— Iran is said to be developing nuclear capacity for peaceful energy purposes only, but the track for doing so is the same as for developing weapons, or so similar that switch over is easily and readily done.

Bolton makes this point, as does Alan Dershowitz, who, in "Stupid Intelligence," The Huffington Report, writes, "The recent national intelligence estimate that concluded that Iran halted its nuclear weapons program in 2003 is just about the stupidest intelligence assessment I have ever read. It falls hook, line and sinker for a transparent bait and switch tactic… The tactic is obvious and well-known to all intelligence officials with an IQ above room temperature. It goes like this: There are two tracks to making nuclear weapons: One is to conduct research and develop technology directly related to military use…The second track is to develop nuclear technology for civilian use and then to use the civilian technology for military purposes. What every intelligence agency knows is that the most difficult part of developing weapons corresponds precisely to the second track, namely civilian use. In other words, it is relatively simple to move from track 2 to track 1 in a short period of time."


— Those writing the report were duped by the Iranians .

Lots of comments on this, including by Ken Timmerman , writing in Newsmax, who says, "sources in Tehran believe that Washington has fallen for ‘a deliberate disinformation campaign’ cooked up by the Revolutionary Guards, who laundered fake information and fed it to the United States through Revolutionary Guards intelligence officers posing as senior diplomats in Europe."


— There is some sort of clandestine deal at work .

I cannot vouch for the veracity of any of this, but there are various suggestions afloat. For example, not from the US, but from Al Hayat in London, comes the suggestion that the US and Iran are cooperating to divide up Iraq.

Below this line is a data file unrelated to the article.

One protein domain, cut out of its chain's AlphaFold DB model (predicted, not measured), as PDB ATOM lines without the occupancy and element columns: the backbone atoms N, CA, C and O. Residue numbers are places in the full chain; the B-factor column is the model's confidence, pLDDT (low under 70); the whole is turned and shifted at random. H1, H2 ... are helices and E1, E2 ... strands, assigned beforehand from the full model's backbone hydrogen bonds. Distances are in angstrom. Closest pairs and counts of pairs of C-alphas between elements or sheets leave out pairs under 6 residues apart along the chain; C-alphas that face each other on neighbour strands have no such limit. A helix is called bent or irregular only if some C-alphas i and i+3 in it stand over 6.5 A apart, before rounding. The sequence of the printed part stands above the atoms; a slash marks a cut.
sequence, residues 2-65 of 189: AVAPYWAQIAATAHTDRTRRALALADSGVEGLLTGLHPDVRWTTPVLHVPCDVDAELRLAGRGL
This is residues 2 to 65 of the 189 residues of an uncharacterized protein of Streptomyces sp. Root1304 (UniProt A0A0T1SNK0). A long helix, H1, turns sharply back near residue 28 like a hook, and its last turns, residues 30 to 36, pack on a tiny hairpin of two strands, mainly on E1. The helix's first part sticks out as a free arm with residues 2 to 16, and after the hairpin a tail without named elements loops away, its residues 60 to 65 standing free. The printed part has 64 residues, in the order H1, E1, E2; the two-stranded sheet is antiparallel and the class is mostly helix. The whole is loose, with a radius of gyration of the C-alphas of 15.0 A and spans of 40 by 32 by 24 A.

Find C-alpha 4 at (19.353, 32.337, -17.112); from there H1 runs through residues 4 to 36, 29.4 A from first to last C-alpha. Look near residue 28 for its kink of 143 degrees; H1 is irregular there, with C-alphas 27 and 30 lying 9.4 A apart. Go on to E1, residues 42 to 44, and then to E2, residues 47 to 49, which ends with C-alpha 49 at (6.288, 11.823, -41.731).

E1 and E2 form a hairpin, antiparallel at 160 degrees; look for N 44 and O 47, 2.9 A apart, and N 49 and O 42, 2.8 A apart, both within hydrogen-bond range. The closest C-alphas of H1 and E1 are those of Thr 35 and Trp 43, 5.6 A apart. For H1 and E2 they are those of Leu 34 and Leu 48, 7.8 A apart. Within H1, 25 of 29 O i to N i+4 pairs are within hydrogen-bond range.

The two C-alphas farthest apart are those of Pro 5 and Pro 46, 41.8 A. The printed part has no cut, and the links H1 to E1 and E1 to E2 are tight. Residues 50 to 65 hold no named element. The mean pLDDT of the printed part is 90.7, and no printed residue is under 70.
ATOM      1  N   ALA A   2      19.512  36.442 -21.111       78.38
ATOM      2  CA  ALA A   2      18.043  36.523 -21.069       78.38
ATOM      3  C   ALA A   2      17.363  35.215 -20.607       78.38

And so, hopefully this is not a closed issue yet . Hard questions are still to be raised at official levels. And, I should add, should be raised as well by every American citizen distressed by what is happening.

Defense Secretary Robert Gates, at a security conference in the Persian Gulf on Saturday argued that Iran still represents a major threat.

Now Navy Adm. Michael Mullen, chairman of the US Joint Chiefs of Staff, is here in Israel now to meet with Israeli Chief of Staff Lt. Gen. Gabi Ashkenazi on this issue. Mullen’s spokesman, made a statement before the meeting: "Despite the American intelligence report on the Iranian nuclear program, Iran still poses a major threat to the region. The Iranians have tried in the past to develop their nuclear capabilities, they can still develop them, they have tried it and they support terror groups in the region."

It is at this meeting that the Israeli defense establishment hopes to use intelligence to convince Mullen of what Iran is up to now. In spite of the words of Mullen’s spokesman, it is not clear how possible this will be, as Mullen is said to be among those opposed to attacking Iran.